And here is the issue. In demanding total transparency (a virtuous world for the paranoid), we are often compromising personal privacy (unless I am a hypocrite and think that everyone else must be transparent but I have a right to my privacy). If we want transparency in the full sense of the word, then we have to accept that everyone is in the open, all of the time. What offends people about this 24/7 total surveillance is that it implies that no one is trusted (reminder: transparency is demanded when trust has evaporated) and everyone has to allow themselves to be watched.
Privacy is a right all individuals have which most states have protected (eg, to not have to disclose medical conditions, sexual preferences, political views and religious beliefs). We should not be fired for having these views and preferences and we should not be forced to disclose them. But transparency implies that when I express an idea or an interest, full disclosure is demanded. If I argue against the meat industry, should my dietary decisions be demanded, or should my arguments be able to stand on their own?
But Mr Monger, we only want total transparency and unlimited surveillance on the decision-makers. Our concern is that industry has an over-extended influence on the decision-making process. Privacy of individuals is never at risk.
Well, … No! You want a decision-making process that engages all people. So all people involved, all those expressing their interest, need to be held under the microscope.
The richest example of privacy ignorance is when CEO bought a journalist (why do they continue to do such an unethical thing?) to write a report on the influence of the tobacco industry during the Tobacco Products Directive, and had to apologise (with their tail magnificently between their legs) for the inaccuracies in their report when so many ex-smokers came into the comments section explaining that they entered the tobacco consultation on their own accord to ensure that e-cigarettes are not unfairly legislated against. CEO had assumed they were all working for big tobacco. CEO is suggesting that we investigate all individuals who exercise their democratic right by writing their MEPs on a subject they care about (an anarchist’s goal is to interrupt the democratic process).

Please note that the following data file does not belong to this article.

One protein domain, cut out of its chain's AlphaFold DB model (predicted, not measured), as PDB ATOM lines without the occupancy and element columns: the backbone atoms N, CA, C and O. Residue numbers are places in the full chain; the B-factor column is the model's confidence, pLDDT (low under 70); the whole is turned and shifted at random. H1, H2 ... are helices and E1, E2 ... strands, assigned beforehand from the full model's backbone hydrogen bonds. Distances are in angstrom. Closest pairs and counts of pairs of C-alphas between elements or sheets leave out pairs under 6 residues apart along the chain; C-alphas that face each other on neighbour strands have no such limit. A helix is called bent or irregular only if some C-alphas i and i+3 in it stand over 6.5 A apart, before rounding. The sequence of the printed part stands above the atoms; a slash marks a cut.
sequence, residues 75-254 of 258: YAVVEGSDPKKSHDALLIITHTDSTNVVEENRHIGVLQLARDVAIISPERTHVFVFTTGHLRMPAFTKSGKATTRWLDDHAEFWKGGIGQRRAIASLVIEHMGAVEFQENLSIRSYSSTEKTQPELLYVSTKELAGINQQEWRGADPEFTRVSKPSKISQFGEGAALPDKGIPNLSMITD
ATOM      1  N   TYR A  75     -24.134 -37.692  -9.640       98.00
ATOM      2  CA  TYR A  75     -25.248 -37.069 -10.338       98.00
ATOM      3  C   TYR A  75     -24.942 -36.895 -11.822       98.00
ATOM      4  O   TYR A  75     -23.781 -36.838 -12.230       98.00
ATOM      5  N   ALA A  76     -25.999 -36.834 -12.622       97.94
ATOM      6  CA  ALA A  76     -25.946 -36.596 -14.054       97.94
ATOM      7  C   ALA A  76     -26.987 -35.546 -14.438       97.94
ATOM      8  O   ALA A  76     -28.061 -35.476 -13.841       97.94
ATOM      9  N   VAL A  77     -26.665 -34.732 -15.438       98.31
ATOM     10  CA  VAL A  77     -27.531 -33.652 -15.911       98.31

Transparency is a cancer to personal privacy
People over the age of 35 may still remember a time when they had private lives. When the internet and chat sites first became popular, we begged our children to keep personal information off the web for fear of on-line predators. This concern has been drowned out by social networking tools that demand as much personal information as possible (to refine and enrich their variant marketing tools and to which privacy is an obstacle). Teenagers today crave the attention that tools like Facebook, Instagram and Twitter allow them, providing a micro-fame sensation. Organisations and campaigners use social media to extend their celebrity and reputation – but in the end we are all becoming public figures. A tweet from my personal twitter account is considered as the equivalent of a press release – a publication of a position.
The rule today is that by being more open, people are more trusted. By being more private, they are less trusted. In other words, transparency, this demand for openness and access, is the main cancer to privacy today.
So if I were to have a conversation with a friend of mine who is a lobbyist, or another friend from my childhood who works in the European Commission, about my personal health problems (or how to deworm my cat), a transparency campaigner from CEO or ALTER-EU (same people) may see that there is a conversation and demand to know what we were talking about. If I prefer to keep that conversation personal, I will be deemed to have committed some sort of wrong-doing. I have no private life any more.
If all we are demanding from our leaders and all we expect as a virtue in social activity is that people be transparent, then I wonder how morally bankrupt and socially malnourished we have become. If that is all we are demanding from our leaders, then we do not expect very much. Transparency is not a virtue, but what is brought in to fill the void from our lack of virtue.